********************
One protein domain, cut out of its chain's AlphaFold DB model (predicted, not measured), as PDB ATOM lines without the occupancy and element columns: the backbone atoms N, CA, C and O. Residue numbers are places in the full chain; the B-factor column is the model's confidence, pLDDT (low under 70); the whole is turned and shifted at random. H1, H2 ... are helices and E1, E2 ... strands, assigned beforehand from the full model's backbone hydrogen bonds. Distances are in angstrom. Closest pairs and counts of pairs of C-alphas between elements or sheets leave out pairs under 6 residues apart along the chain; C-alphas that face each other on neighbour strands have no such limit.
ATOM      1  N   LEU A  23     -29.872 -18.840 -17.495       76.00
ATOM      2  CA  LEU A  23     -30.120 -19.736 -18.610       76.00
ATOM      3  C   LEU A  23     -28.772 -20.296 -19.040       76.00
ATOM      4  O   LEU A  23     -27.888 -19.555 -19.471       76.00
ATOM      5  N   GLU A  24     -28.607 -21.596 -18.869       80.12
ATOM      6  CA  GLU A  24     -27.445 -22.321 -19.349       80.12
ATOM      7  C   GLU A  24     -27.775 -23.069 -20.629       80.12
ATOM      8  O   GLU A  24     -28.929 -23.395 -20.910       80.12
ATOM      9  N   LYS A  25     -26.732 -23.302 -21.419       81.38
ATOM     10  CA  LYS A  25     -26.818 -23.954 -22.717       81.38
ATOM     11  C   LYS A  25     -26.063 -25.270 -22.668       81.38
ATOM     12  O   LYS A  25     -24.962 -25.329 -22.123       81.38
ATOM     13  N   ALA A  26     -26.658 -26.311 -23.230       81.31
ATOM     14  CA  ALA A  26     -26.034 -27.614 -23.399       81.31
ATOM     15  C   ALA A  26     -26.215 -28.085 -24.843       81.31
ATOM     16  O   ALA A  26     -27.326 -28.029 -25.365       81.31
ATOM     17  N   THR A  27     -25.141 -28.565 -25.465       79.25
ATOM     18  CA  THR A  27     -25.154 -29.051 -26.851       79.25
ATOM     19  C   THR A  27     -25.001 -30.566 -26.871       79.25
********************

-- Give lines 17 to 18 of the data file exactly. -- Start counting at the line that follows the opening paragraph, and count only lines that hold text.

ATOM     17  N   THR A  27     -25.141 -28.565 -25.465       79.25
ATOM     18  CA  THR A  27     -25.154 -29.051 -26.851       79.25